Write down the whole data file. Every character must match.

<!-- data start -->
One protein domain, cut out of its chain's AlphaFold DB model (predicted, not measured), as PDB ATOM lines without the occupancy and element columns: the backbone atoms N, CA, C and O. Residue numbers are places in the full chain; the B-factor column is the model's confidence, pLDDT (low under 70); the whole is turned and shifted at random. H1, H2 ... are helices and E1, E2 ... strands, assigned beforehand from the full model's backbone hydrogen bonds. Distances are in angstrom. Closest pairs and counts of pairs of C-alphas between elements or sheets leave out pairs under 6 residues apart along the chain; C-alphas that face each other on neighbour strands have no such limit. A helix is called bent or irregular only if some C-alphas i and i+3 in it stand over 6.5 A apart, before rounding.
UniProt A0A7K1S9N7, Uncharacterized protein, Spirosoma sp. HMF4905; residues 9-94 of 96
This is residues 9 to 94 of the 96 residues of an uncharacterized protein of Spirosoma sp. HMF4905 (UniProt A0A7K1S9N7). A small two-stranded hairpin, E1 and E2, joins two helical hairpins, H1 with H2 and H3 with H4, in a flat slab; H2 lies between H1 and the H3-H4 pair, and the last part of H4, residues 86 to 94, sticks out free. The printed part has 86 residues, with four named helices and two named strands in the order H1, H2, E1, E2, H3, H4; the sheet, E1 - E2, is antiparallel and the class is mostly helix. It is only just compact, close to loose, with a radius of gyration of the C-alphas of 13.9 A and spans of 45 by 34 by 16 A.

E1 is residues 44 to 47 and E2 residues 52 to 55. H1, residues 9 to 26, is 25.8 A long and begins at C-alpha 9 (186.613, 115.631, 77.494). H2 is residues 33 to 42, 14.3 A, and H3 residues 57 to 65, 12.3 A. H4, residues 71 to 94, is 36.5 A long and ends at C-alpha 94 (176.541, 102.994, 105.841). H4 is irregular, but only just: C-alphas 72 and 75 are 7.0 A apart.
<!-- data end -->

One protein domain, cut out of its chain's AlphaFold DB model (predicted, not measured), as PDB ATOM lines without the occupancy and element columns: the backbone atoms N, CA, C and O. Residue numbers are places in the full chain; the B-factor column is the model's confidence, pLDDT (low under 70); the whole is turned and shifted at random. H1, H2 ... are helices and E1, E2 ... strands, assigned beforehand from the full model's backbone hydrogen bonds. Distances are in angstrom. Closest pairs and counts of pairs of C-alphas between elements or sheets leave out pairs under 6 residues apart along the chain; C-alphas that face each other on neighbour strands have no such limit. A helix is called bent or irregular only if some C-alphas i and i+3 in it stand over 6.5 A apart, before rounding.
UniProt A0A7K1S9N7, Uncharacterized protein, Spirosoma sp. HMF4905; residues 9-94 of 96
This is residues 9 to 94 of the 96 residues of an uncharacterized protein of Spirosoma sp. HMF4905 (UniProt A0A7K1S9N7). A small two-stranded hairpin, E1 and E2, joins two helical hairpins, H1 with H2 and H3 with H4, in a flat slab; H2 lies between H1 and the H3-H4 pair, and the last part of H4, residues 86 to 94, sticks out free. The printed part has 86 residues, with four named helices and two named strands in the order H1, H2, E1, E2, H3, H4; the sheet, E1 - E2, is antiparallel and the class is mostly helix. It is only just compact, close to loose, with a radius of gyration of the C-alphas of 13.9 A and spans of 45 by 34 by 16 A.

E1 is residues 44 to 47 and E2 residues 52 to 55. H1, residues 9 to 26, is 25.8 A long and begins at C-alpha 9 (186.613, 115.631, 77.494). H2 is residues 33 to 42, 14.3 A, and H3 residues 57 to 65, 12.3 A. H4, residues 71 to 94, is 36.5 A long and ends at C-alpha 94 (176.541, 102.994, 105.841). H4 is irregular, but only just: C-alphas 72 and 75 are 7.0 A apart.